U.S. BOEM, BSEE Looking at Ways to Boost Gulf of Mexico Oil and Gas Output


The U.S. government agencies responsible for offshore oil and gas regulations are looking at ways to update policies to promote the growth of oil and gas production in the Gulf of Mexico.

Specifically, the Bureau of Ocean Energy Management (BOEM) and the Bureau of Safety and Environmental Enforcement (BSEE) said this week they'd advance new research into whether certain policy changes could help increase oil and gas production from the existing deepwater infrastructure in the Gulf of Mexico (GOM), "to facilitate U.S. offshore competitiveness."

According to BOEM, about 4 out of 5 deepwater facilities are producing less than 50% of their daily oil production capacity, based on a three-year average of daily production rates. 

Tying additional oil and gas production to a facility with existing capacity could ultimately result in more efficient development of natural resources.

"Through collaboration, BOEM and BSEE identified contingent resources that exist 30-60 miles away from existing facilities. This research will identify any difficulties that new technological advances may face, that could potentially hinder production and project economics," the two agencies said.

Scott Angelle, BSEE Director said: "This research will help ensure our Nation continues to achieve top oil and gas production by reducing stranded assets. A cursory review of the preliminary data suggests the time is right to usher in updated policies to ensure we are efficiently developing our natural resources and value for the American people.”

Extended reach subsea tie-backs

The study will examine specific economic parameters used by BOEM and BSEE for new and high-cost technologies like extended-reach subsea tiebacks.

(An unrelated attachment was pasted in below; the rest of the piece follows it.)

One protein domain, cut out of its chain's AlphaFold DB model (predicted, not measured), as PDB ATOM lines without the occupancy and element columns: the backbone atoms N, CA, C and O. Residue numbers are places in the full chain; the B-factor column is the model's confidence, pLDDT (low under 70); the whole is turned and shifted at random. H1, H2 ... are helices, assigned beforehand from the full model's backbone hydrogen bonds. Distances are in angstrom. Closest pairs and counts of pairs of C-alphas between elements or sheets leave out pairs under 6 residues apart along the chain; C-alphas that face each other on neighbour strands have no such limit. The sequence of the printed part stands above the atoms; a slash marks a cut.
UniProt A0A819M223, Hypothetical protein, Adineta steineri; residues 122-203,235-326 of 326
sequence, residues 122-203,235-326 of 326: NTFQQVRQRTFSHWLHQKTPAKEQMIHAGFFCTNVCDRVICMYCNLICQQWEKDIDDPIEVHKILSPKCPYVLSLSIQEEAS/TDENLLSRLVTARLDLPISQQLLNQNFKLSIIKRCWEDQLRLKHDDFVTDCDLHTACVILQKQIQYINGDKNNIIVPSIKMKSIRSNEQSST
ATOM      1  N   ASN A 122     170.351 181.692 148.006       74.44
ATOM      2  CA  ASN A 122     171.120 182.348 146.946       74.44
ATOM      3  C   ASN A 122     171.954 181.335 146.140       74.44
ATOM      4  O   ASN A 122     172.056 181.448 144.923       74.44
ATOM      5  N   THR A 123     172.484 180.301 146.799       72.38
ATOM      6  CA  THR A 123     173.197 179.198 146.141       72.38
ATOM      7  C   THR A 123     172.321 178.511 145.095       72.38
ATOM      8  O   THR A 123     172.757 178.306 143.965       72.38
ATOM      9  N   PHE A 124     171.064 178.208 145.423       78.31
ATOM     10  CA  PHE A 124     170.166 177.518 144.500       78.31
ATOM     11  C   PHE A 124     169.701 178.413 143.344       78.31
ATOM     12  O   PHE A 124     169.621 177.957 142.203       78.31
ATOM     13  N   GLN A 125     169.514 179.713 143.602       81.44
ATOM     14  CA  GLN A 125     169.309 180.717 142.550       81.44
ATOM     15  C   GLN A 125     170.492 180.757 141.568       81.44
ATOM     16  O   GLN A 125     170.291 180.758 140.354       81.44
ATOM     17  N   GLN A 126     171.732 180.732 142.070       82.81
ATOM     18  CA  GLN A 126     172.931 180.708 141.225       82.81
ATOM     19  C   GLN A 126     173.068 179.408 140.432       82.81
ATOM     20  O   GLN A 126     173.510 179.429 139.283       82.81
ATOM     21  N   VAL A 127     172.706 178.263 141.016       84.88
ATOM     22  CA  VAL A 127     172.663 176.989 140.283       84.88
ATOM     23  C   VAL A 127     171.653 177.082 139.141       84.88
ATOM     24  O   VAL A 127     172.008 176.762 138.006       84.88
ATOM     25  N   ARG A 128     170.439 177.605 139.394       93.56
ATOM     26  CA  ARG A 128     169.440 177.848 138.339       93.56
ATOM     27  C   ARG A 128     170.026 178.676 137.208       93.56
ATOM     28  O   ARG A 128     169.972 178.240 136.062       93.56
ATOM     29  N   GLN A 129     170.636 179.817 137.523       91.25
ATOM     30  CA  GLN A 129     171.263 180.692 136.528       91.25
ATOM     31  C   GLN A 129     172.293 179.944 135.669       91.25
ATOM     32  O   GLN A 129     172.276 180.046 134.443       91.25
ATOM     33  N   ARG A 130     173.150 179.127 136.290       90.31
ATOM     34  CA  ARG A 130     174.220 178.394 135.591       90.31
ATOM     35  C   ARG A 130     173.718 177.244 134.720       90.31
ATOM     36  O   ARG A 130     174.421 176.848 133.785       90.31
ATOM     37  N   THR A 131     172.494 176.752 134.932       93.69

"Implementation of these parameters could minimize stranded or left behind hydrocarbon resources. This research would apply to developments that might connect to deepwater facilities that have additional production capacity," BOEM said.

“BSEE has provided some important initial data, and our team will consider the economic parameters used to examine these extended-reach subsea tieback projects given the capacity that exists in the region,” said BOEM Acting Director Walter Cruickshank. “Based on that analysis, BSEE could then have more tools to minimize stranded resources.”

Deepwater production, which comes from depths greater than 200 meters, accounts for 92% of total GOM offshore oil production, and 14% of all domestic oil produced in the U.S. 

According to BOEM, in 2019, facilities in deepwater GOM averaged a record-breaking 1.7 million barrels of oil per day. 

"America is the top producing Nation, thanks in great part to the GOM, and facilitating production in the GOM is critical for our Nation’s national security, economy, and American jobs," BOEM said.

BOEM said that its team had begun to evaluate the specific features of deepwater facilities, examine whether changes to the economic parameters used by BSEE could lead to expanded production or address other BSEE policy goals, and make recommendations as appropriate.

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